The Florida Roofing and Sheet Metal Contractors Association was founded in 1922 to bring together contractors as well as businesses with related interests. FRSA's purpose is to foster and encourage a high standard of business ethics among its members and to inform the general public of the importance of doing business with Florida State licensed and insured roofing professionals. FRSA encourages quality through research, education and recognition of competence. The Association provides potential economies through the cooperative purchasing of insurance, financial services and other products and services designated by the Board of Directors. FRSA represents the interests and acts as the voice of its membership before government and regulatory bodies of all kinds and works to improve the overall industry in keeping with the general purposes of the Association.
FRSA Code Related Articles
Inaccurate Information on SB 76 Causes Roofing Contractors Anxiety
You have probably heard about SB 76, which makes some changes to the Florida statutes that regulate property insurance. The bill (law as of July 1, 2021) was passed with the hope that it will help control rapidly increasing property insurance premiums. Read more.
SB 76 - Prohibited Property Insurance Practices by Contractors
One of the most contentious bills in the 2021 legislative session for the roofing industry was Senate Bill 76 (SB 76). Among other items, original versions of both the Senate bill (SB 76) and its House counterpart (HB 305) contained a reimbursement schedule for roof replacement after a 10-year life span, favoring one roofing system over another. FRSA’s opposition to the bill was multifaceted. We opposed an arbitrary 10-year roof lifespan and feel that the lifespan of most roofs exceeds 10 years (if properly installed) and that one roof system is not inherently better than others. We also opposed any language that provides for prorated roof claim reimbursement without some type of hurricane damage exclusion. Read more.
Roof Assemblies - Significant Changes in Roofing Requirements - BASF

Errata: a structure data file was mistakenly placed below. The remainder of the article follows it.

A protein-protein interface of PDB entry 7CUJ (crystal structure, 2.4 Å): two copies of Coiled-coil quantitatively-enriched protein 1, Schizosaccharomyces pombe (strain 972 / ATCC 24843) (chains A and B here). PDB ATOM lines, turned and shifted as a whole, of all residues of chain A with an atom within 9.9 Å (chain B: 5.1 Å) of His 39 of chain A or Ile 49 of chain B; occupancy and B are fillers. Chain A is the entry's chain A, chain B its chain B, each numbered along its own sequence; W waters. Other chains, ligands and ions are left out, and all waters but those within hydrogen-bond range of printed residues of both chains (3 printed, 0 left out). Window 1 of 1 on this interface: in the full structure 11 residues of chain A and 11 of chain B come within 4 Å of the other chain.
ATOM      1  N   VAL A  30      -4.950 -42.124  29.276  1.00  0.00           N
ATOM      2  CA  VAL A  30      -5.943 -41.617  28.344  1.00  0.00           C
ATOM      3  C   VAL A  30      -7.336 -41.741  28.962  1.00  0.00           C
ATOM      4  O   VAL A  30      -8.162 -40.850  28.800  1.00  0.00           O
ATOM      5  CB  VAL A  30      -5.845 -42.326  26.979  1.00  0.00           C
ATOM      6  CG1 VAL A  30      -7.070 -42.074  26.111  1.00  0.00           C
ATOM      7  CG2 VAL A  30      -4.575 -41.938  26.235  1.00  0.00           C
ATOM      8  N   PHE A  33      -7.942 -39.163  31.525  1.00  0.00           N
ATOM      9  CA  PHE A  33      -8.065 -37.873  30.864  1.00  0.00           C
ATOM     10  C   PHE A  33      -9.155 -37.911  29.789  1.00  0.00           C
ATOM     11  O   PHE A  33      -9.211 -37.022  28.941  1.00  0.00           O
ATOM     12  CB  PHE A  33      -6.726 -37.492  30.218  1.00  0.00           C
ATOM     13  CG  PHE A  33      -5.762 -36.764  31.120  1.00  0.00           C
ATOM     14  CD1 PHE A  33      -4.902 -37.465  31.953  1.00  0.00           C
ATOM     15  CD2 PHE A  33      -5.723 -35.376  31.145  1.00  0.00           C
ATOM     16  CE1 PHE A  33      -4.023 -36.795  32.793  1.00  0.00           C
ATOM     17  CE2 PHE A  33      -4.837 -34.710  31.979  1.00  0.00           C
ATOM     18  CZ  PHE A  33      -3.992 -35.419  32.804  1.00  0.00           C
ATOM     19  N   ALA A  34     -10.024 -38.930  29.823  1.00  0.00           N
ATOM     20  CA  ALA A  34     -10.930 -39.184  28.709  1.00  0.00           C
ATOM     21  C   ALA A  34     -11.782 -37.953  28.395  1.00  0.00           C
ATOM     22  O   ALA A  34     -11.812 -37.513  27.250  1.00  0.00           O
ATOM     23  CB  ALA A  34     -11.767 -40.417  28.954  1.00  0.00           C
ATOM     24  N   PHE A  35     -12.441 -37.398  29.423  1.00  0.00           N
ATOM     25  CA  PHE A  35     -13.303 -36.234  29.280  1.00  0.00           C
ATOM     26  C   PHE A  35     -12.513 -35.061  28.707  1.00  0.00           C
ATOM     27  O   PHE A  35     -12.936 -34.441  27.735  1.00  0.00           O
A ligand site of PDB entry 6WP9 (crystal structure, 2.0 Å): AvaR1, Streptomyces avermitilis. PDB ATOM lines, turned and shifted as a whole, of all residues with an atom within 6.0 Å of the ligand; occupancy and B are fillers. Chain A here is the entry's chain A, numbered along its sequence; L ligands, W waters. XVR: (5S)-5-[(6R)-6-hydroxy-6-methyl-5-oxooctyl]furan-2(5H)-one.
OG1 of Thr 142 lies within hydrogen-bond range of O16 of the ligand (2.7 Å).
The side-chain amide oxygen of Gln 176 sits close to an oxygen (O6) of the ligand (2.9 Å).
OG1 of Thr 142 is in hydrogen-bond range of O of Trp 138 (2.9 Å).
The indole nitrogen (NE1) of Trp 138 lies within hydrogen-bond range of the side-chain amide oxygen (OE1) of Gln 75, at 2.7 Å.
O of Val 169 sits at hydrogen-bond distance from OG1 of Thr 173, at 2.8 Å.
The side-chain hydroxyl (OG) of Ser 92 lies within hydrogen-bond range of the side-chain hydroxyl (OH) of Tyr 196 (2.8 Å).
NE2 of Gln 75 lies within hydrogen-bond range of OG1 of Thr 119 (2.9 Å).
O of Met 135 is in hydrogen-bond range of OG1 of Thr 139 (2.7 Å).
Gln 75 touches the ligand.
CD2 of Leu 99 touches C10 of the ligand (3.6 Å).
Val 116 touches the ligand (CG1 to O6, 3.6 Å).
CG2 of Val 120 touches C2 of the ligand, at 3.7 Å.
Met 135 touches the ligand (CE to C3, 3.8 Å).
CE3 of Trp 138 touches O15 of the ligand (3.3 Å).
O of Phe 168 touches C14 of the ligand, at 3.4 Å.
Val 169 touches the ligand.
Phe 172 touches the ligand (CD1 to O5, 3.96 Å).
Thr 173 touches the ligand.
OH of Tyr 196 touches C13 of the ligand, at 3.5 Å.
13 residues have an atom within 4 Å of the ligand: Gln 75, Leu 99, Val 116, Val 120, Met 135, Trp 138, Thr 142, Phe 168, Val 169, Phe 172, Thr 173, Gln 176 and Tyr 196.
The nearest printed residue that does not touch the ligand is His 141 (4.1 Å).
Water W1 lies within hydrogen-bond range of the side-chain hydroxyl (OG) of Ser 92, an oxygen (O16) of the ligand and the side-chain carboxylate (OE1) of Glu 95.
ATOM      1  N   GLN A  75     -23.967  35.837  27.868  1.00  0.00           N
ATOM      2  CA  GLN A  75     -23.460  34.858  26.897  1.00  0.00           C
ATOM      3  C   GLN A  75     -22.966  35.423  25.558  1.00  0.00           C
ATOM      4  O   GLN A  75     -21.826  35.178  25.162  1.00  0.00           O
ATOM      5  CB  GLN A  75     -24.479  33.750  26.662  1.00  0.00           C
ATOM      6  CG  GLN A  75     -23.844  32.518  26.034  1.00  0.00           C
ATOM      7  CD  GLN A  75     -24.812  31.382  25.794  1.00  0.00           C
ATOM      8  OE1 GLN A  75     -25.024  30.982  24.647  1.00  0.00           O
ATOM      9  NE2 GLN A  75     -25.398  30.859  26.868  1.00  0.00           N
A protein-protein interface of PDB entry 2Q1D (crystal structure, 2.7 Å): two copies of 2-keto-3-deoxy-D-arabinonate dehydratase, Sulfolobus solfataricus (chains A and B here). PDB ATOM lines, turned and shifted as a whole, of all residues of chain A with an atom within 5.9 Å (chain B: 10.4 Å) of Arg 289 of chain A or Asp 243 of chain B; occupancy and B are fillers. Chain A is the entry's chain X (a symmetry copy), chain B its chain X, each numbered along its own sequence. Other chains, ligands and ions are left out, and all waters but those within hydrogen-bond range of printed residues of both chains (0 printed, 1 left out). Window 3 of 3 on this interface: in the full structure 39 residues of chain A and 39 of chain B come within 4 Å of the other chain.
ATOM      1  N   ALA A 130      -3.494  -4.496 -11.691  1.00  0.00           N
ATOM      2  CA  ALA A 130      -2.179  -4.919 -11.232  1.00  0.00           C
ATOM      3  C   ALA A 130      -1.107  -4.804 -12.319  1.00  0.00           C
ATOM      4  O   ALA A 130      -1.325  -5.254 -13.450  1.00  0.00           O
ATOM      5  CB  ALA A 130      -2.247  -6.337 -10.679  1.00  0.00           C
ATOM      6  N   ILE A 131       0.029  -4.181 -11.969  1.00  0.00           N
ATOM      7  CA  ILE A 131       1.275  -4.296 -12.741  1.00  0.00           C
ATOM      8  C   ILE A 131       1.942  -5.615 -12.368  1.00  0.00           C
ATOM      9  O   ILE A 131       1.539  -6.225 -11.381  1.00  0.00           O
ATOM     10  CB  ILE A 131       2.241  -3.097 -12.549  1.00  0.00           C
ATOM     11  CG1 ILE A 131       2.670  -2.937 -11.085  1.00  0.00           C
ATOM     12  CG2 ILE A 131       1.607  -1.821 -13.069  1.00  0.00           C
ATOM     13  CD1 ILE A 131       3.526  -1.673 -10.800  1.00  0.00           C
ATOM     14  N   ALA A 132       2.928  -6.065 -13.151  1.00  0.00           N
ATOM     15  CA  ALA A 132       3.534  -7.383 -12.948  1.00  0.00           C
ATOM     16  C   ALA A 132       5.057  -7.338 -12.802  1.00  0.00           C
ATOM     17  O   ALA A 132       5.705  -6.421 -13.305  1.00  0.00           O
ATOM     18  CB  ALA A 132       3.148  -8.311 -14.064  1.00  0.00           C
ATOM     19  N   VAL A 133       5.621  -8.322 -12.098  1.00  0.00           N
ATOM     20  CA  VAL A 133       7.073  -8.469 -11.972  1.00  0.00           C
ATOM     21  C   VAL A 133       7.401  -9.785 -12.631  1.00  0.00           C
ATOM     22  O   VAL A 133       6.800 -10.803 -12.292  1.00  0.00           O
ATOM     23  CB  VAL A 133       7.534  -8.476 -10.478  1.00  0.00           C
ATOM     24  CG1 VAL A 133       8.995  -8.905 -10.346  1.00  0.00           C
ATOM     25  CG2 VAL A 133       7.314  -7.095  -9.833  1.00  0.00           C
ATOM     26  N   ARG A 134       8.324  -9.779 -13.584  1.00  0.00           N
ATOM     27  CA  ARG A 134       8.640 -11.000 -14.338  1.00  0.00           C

The 7th Edition (2020) Florida Building Code includes several key changes to the requirements for roof assemblies. Many changes strengthen the code to improve the resistance of wind and water infiltration damage. Several of the changes apply to both new construction and roof replacement. Click here to read the article.
FRSA Helps Clarify the 25% Rule
At the beginning of the year, after the adoption of the Florida Building Code (FBC) 7th Edition (2020), a fellow codes professional called me to voice a concern about an inadvertent deletion during a renumbering of Chapters 4, 5 and 6 in the FBC 7th Edition (2020) Existing Building might cause major changes in the way that Section 706.1.1, the 25 percent rule, was interpreted. Click here to read the article.
Does ASCE 7-16 really change everything? Obviously, ASCE 7-16 doesn’t change everything. But it does change almost everything about how we attach roof coverings. More specifically, it changes the uplift (or negative pressures –referred to as "pressures" in this article) that roof coverings are required to resist. Click here to read the article.
Zones, Uplift Pressures and Demonstrating Compliance. What Do I Need to Know and Where Do I Find It?
It seems like almost all I talk about lately is ASCE 7-16. If you’re roofing in Florida and haven’t heard about it, maybe you haven’t been paying close enough attention. The updated 2020 Florida Building Code (FBC) 7th edition reference standard has certainly shaken things up. From contractors to building officials, there is a lot of confusion, so don’t feel alone. Click here to read the article.